Academy graduates suing alumni association

The Baltimore Sun

A pair of Naval Academy graduates has sued the school's powerful alumni association, accusing the top leaders of flouting the board's bylaws and demanding they be thrown out for allegedly violating term limits.

The two graduates, backed by a former commandant of the Marine Corps, who filed the lawsuit Monday in Anne Arundel County Circuit Court, accuse the board of the 48,000-member association of manipulating last year's election to keep the incumbent chairman in office. They point to an ongoing discussion about scrapping elections altogether as further evidence that the alumni association is alienating members.

"We saw that we weren't having any success at all in trying to work through the system to get internal change brought about - as a matter of fact, it looks as if the situation is going to continue to move in the direction of less and less voice for the members," said Michael O. Tackney, a 1964 graduate from Baton Rouge, La., who is one of the plaintiffs. "We decided the best thing to do was to go ahead and take [legal] action."

Association leaders say the complaints come from a small cadre of dissidents who are causing problems because their candidate for chairman was passed over.

"At first blush, [the lawsuit] looks like it's nothing more than the allegations of their May letter, to which we responded in great detail in June," said Skid Heyworth, an association spokesman and 1970 graduate. "It's a distraction. But we are committed to stay on our mission."

The dispute has broad implications for the association, which in recent years has transitioned from a small, membership-driven association to a nonprofit group that raised $34 million in the last fiscal year. Both sides have swapped insults and made sweeping allusions to Shakespeare and Thomas Jefferson's writings on tyranny.

All but one of the association's 29 trustees, decorated graduates who live throughout the country and are elected to represent various regions and graduating classes of former midshipmen, are named in the suit. The omitted trustee is on active duty in Afghanistan.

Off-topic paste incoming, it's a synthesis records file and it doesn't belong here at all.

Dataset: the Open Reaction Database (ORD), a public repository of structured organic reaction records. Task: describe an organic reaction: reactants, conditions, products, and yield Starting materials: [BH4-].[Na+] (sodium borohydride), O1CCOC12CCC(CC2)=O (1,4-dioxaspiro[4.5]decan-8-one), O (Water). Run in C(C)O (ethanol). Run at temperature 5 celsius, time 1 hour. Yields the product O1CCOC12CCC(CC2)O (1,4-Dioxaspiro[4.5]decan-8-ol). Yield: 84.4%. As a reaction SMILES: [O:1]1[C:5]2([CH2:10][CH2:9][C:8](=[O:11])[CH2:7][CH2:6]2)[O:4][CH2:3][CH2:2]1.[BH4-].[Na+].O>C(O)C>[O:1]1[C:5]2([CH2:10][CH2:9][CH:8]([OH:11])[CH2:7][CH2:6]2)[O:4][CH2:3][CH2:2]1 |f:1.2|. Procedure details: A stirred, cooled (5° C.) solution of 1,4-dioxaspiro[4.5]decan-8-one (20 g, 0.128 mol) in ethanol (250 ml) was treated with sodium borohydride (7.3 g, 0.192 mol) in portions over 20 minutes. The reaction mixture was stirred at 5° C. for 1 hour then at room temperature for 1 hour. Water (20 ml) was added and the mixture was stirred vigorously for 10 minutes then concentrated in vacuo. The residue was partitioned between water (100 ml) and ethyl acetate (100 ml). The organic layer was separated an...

The lawsuit focuses particular attention on retired Adm. Carlisle Trost, a past chief of naval operations and trustees chairman, and vice chairman Corbin McNeill, a former chief executive officer of the nation's largest nuclear utility, who it claims are improperly serving their second terms and stifling discussion on the issue.

In the alumni association, subgroups of graduates - divided by region, chapter or class year - elect all but six of the trustees to three-year terms. The board appoints two of the remaining trustees, usually individuals who diversify the group. Another two seats are reserved for the past board chairman and the association's chief executive. For the remaining two seats, the board chairman appoints a committee made up mostly of other trustees to put chairman and vice chairman candidates on the ballot.

Last year, retired Gen. Charles Krulak, a former commandant of the Marine Corps and past CEO of MBNA Europe, attempted to nominate retired Brig. Gen. Thomas Draude, a 1962 alumnus and Silver Star recipient, as a candidate for chairman.

Following the nominating committee's long-standing practice of vetting candidates, only Trost's name was printed on the ballot. But Draude supporters pressed forward, and he garnered more than 40 percent of the vote as a write-in candidate.

In May, Tackney and fellow 1964 graduate Bill Tate formed an opposition group called the Naval Academy Alumni Action Group, alleging that Draude was wrongly left off the ballot and that the board of trustees had improperly swelled from 25 to 29 members.

The alumni association hit back the next month, posting a 17-page opinion on its Web site that called the bylaws "ambiguous." Trost said in a statement that Maryland law required the board of trustees to act "reasonably" if rules were unclear.

"Your interpretation of the Bylaws that the two-term limit should govern is certainly one reasonable interpretation," Trost wrote. "The board ... adopted another reasonable interpretation of the Bylaws - that is, that a chair is entitled to two elected terms."

From 1939 until 1998, no chair of the board held the position for more than three years. Retired Adm. Leyton W. Smith Jr. then served two terms as chair, from 1998 until 2003. Trost replaced him.

"Boards need the infusion of new energy, new ideas and new styles of leadership in order to remain effective," said Tate, who served Iowa Republican Rep. Jim Leach as chief of staff for 23 years after leaving the Navy. "The action of the leadership is denying that possibility, and denying the members of the association their voice in the running of the association."

Heyworth said a board committee continues to review the bylaws for possible clarifications. A proposal will be considered next month to make the chairman and vice chairman appointees, an approach used by many large university boards.

"When you look at the people who have been the chair of our board, they are people of stature, people who are used to assuming the highest positions in government and citizenship, quite frankly," Heyworth said. "But at the end of the day, the chairman is but one vote of 29."

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